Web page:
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A hospice ministry for dying churches

A hospice ministry for dying churches

Ed Stetzer who blog for Christianity Today says it is time to create hospice ministries for dying churches. He writes:

Today, most denomination or network leaders react to the closing of churches. In the future, wise leaders must anticipate and prepare for the closure of churches. They will facilitate a dignified death for congregations, much like Hospice facilitates sick individuals in anticipation of their passing. …. We have to help people in dying churches to recognize some signs that it’s time for their church to die, and that it’s okay to die sometimes.

Among the signs that a church may be ready to die, he writes are “a lack of interest in leadership positions” and pastoral leaders who vision for the congregation is “to hang on as long as we can.”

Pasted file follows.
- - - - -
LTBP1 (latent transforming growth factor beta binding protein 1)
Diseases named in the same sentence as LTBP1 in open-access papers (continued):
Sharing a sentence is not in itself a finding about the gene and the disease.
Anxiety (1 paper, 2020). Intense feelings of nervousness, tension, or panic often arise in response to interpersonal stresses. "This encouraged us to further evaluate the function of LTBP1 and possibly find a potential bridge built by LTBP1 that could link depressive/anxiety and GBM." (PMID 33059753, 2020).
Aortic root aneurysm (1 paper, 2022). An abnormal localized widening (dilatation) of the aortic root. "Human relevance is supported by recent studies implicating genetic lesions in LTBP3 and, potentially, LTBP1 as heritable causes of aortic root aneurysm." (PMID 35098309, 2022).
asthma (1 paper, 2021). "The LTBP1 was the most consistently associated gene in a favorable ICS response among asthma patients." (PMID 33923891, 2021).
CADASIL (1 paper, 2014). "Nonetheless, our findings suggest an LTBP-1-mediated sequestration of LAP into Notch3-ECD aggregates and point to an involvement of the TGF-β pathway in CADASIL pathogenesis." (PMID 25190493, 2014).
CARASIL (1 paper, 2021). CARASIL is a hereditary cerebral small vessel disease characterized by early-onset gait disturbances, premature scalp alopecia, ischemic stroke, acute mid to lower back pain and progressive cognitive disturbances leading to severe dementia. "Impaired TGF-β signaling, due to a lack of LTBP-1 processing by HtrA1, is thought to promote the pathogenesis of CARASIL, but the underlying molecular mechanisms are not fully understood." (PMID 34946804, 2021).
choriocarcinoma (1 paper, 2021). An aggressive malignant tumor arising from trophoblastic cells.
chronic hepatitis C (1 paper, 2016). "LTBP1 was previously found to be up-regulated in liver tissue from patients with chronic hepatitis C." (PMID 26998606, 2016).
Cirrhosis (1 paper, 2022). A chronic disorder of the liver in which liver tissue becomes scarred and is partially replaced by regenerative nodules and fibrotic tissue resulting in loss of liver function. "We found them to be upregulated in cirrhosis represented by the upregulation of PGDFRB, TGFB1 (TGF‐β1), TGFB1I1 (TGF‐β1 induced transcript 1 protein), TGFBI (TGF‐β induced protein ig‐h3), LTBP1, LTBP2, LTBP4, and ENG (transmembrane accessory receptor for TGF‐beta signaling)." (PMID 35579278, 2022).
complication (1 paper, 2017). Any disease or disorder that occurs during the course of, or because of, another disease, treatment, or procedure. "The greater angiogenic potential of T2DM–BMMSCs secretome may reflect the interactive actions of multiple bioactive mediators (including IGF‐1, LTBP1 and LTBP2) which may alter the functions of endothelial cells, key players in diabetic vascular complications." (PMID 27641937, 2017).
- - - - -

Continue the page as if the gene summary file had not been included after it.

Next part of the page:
Stetzer adds: “If the only reason people join and remain in the church is out of obligation or out of family connection, that’s a sign that the church’s time has come to an end. A church is where people grow, worship and serve God out of a sense of opportunity, not obligation.”

Do Stetzer’s ideas make sense to you? How might they be applied in the Episcopal Church?


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jon white

This is an important kind of ministry that is much needed. Some times institutions need to die so that the kingdom of God might arise. Let us remember that almost all of the churches to which Paul addressed his letters no longer exist, and yet their impact and legacy are huge. As well, I know that this sort of ministry is already happening, but we really need to be more upfront and honest about it as well as discovering best practices.

Jon White

John B. Chilton
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